For Immediate Release 12/31/96
For More Information,
contact Barry Karr at (716) 636-1425
AMHERST, N.Y. — The Council for Media Integrity (CMI) and the Committee for
the Scientific Investigation of Claims of the Paranormal (CSICOP), will be
holding a press conference on Thursday, January 9, 1997, at the Los Angeles
Airport Hilton and Towers Hotel, 5711 W. Century Blvd. in the San Lorenzo "B"
room of the hotel from 11:00 am - 12:00 noon.
Those taking part in the press conference include CMI Co-chairpersons Glenn
Seaborg, Nobel Prize-winner and University Professor of Chemistry, University
of California; and Steve Allen, author, TV personality, creator of The
Tonight Show; along with CSICOP Senior Research Fellow Joe Nickell; Eugenie
Scott, Executive Director of the National Center for Science Education; Dr.
Wallace Sampson, Clinical Professor of Medicine, Stanford University, and
Board Chairman of the National Council Against Health Fraud (NCAHF).
Also attending the event will be Bill Nye from the television series Bill Nye
the Science Guy. An Emmy award winning joint production of PBS, Disney, and
the National Science Foundation, the show is seen on PBS and through
syndication. Targeted at young people, Bill Nye the Science Guy makes
science fun, lively, and fascinating. Nye will be receiving the Council For
Media Integrity "Candle in the Dark" Award for his outstanding contributions
to the public's understanding of science and scientific principles.
The Council also plans to present an award to Dan Aykroyd, host of the new
television program, ‘The Psi Factor.’ Dubbed “The Snuffed Candle Award,” it
is meant to recognize Aykroyd “for encouraging credulity, presenting
pseudoscience as genuine, and contributing to the public’s lack of
understanding of the methods of scientific inquiry.”
The Council is sponsored by the Committee for the Scientific Investigation of
Claims of the Paranormal (CSICOP), based in Amherst, New York and publisher
of the Skeptical Inquirer magazine. The charter members of the Council
include many distinguished figures from the world of science and academia:
Stephen Jay Gould, zoologist, Harvard University; Gerald Holton, physicist,
Harvard University; Sir John Maddox, editor emeritus, Nature magazine;
Eugenie Scott, anthropologist, Berkeley; Gerard Piel, former president,
American Association for the Advancement of Science and former publisher of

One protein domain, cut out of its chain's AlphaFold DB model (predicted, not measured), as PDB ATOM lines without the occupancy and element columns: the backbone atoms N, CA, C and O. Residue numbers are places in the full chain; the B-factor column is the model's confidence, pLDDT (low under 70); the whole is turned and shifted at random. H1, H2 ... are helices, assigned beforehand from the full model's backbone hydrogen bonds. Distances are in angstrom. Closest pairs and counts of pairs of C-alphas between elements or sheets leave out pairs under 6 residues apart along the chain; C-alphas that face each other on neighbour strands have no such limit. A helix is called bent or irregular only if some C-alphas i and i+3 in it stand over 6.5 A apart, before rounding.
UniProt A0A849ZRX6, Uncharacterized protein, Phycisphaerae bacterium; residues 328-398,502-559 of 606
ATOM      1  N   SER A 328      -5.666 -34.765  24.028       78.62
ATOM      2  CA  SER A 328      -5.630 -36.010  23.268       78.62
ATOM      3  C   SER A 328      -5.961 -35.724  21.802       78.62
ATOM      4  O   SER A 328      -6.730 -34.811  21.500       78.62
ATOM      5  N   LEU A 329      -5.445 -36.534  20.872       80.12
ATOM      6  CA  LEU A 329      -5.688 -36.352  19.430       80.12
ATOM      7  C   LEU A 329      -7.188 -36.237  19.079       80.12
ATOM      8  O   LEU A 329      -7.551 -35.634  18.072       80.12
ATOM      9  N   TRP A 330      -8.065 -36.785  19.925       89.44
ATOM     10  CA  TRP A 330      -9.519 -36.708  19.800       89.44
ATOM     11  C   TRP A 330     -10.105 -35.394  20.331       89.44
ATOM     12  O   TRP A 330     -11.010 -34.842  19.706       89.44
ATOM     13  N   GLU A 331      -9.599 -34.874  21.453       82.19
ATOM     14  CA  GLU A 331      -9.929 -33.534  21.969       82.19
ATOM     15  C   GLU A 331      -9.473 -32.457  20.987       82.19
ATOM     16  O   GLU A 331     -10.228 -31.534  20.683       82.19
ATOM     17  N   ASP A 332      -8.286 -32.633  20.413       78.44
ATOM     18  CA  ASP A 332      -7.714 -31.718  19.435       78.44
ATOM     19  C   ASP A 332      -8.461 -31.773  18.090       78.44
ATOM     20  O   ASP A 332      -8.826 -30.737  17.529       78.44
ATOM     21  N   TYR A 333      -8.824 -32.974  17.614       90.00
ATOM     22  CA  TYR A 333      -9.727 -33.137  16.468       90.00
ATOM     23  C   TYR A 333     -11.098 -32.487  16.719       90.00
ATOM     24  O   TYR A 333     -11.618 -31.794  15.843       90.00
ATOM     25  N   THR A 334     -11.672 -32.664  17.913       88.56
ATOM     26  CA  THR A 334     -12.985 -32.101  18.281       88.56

Scientific American; Carl Sagan, professor of astronomy, Cornell University;
Leon Lederman, Nobel Prize-winner; and John Rennie, editor-in-chief,
Scientific American; among others.
According to Paul Kurtz, chairman of CSICOP and coordinator of the new
Council, “The media have now virtually replaced the schools, colleges, and
universities as the main source of information for the general public. . . .
the irresponsibility of some of the media in the area of science and the
paranormal is a worldwide problem. But it especially applies to the United
States, where the media have been distorting science, and in particular
presenting pseudoscience as genuine science. Indeed, we are appalled by the
number of ‘documentaries,’ which are really entertainment programs,
presenting fringe science as real science.
The major networks have been running two or three such specials almost every
month. Recently there have been programs on prophecies, astrology, psychic
powers, creationism, Noah’s Ark, angels, alien abductions, etc. This is in
addition to the popular ‘Unsolved Mysteries,’ ‘X-Files,’ and ‘Sightings,’ as
well as new programs such as ‘Paranormal Borderlands,’ and ‘Poltergeist,’ and
‘The Psi Factor.’”
The Council is also critical of the many talk shows devoted to the
paranormal, in which claims in favor of the paranormal are given a platform
but skeptical dissent is rarely heard. A statement endorsed by members of the
Council maintained that, “If the United States is to continue to provide
leadership and compete in the global economy, then we need to raise the level
of scientific literacy and understanding of the general public.
“We are not, of course, asking that TV producers not run these shows or make
a profit. We surely do not wish to censor the media. We only ask that they
provide some balance and provide some appreciation of the scientific
approach. The council will monitor such programs, and attempt to persuade
producers, directors, writers, and the general public to leave room for the
appreciation of scientific methods of inquiry. “We realize that the media are
being attacked from all sides, but we think that a plea for raising the level
of understanding of science should be heard.
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